This remarkable novel fictionalises the extraordinary life of Tzu Hsi, the last Empress of China. I was utterly enthralled from start to finish. Chosen to be a concubine, she rose to become head of the Qing dynasty through her own intelligence, diligence and careful planning. She studies determinedly to understand affairs of state and eventually rules with a mixture of altruism, serenity and extreme ruthlessness. Only a writer as skilled as Pearl S. Buck could have brought such a complex and ambiguous character to life so vividly; I empathised so deeply with the Empress that even her acts of violence seemed necessary to sustain the most important thing: the integrity of the nation. Her central struggle is the preservation of the ancient ways against Western industrial and cultural influence.
The writing has a few of the hallmarks of fairytale at the start, easing the reader in and emphasising the glorious setting, customs and costumes as if other-worldly. This contrasts starkly with the real political and personal trials that Tzu Hsi encounters. The details are magnificent – I think I’ll adopt the ancient tradition of having the day off the first day that the wisteria blooms. The description is perfection: ‘her thoughts circled about him like mourning doves’ and ‘ancient twisted trees were planted and tended as carefully as though they were human, and indeed some of the trees were given human titles, such as duke or king.’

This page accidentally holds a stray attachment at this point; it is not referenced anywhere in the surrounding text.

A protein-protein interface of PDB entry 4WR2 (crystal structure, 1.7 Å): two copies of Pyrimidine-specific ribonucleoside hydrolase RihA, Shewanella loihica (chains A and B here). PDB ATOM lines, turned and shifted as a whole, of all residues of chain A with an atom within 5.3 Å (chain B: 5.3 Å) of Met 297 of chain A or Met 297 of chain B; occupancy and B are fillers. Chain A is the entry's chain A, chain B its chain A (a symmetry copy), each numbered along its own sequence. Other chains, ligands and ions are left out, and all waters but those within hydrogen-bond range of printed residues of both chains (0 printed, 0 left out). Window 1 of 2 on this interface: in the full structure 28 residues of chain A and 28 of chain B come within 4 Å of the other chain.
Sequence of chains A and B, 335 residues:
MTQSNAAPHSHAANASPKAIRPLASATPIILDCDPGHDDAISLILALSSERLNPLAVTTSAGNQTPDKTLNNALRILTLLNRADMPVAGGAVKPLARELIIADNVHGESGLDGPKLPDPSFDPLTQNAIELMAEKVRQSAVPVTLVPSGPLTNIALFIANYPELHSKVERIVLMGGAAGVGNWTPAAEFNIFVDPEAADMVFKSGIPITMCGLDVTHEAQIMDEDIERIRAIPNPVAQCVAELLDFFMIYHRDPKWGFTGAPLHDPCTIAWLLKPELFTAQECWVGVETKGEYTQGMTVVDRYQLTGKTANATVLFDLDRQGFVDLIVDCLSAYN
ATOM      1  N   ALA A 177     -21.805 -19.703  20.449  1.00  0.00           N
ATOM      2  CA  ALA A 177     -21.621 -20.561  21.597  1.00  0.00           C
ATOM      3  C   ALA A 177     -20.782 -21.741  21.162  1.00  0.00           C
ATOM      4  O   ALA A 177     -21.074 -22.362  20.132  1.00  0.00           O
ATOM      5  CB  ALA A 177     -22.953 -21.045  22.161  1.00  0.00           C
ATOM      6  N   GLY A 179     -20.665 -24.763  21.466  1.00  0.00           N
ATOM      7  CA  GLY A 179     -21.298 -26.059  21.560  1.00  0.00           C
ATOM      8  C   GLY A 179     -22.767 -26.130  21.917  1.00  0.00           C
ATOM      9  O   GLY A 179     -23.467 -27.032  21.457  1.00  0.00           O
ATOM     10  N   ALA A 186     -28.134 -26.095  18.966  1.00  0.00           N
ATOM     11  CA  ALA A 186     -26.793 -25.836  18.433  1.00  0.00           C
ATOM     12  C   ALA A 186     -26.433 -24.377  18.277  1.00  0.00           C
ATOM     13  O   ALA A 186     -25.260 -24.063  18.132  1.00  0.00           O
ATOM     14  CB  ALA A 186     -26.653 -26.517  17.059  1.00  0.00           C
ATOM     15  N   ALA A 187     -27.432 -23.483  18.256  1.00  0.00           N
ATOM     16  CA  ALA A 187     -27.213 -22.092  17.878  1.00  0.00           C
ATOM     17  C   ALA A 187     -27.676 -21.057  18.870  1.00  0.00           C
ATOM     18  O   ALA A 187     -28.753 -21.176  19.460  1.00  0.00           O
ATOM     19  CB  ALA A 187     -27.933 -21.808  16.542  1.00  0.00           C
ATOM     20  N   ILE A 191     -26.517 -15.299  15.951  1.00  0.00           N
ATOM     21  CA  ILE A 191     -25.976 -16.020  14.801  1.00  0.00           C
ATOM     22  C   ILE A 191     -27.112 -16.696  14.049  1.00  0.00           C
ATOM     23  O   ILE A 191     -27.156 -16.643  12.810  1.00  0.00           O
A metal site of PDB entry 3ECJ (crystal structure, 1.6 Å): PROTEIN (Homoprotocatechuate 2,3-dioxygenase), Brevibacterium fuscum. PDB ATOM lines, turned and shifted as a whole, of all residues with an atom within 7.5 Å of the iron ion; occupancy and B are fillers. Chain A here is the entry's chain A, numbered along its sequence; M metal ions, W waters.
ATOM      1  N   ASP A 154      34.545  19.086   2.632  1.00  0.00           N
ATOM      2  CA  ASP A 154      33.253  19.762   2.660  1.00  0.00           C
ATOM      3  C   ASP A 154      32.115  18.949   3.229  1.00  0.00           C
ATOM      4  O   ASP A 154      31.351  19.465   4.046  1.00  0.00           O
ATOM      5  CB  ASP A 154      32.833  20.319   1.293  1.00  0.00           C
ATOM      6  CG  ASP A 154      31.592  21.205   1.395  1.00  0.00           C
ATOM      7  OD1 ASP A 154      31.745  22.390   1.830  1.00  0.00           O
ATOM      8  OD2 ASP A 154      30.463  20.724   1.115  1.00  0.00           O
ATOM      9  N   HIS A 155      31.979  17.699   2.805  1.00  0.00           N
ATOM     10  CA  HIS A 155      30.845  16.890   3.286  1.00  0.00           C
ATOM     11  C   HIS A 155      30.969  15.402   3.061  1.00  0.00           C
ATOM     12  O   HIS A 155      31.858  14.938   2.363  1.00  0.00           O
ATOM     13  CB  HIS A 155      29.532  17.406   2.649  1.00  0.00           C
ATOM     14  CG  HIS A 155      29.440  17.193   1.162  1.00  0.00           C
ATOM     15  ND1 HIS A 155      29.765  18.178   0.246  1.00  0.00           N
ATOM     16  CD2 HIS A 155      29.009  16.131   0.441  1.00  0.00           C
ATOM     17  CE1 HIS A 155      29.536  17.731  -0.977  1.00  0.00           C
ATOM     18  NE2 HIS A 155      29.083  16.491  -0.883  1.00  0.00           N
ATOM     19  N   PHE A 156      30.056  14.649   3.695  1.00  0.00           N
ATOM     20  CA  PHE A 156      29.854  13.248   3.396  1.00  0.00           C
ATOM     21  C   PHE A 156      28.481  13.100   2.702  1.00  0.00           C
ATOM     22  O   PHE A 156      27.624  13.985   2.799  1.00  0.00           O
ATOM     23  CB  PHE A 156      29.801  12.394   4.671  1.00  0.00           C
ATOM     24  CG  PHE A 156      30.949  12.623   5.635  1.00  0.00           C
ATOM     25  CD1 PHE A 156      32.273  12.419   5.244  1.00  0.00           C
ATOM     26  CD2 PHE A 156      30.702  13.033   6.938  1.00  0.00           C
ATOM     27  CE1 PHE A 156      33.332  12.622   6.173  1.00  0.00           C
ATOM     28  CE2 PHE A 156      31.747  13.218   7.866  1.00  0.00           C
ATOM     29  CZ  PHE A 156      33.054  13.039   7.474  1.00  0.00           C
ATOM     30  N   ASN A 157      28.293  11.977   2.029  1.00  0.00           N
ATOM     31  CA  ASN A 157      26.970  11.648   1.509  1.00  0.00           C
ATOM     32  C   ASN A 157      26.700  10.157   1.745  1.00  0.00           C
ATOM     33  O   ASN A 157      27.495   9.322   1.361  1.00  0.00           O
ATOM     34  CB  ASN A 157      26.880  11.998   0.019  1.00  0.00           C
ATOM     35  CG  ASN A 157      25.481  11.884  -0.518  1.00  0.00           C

I am totally fascinated by this era of history. As soon as I had finished reading, I went straight online to learn as much as I could about the Empress and to find images of her and the palaces she so adored. I spent many hours in a Wikipedia hole.
Since finishing this book I have tried to start a few others, but nothing is taking my interest. A book this vivid, evocative and riveting is proving hard to follow.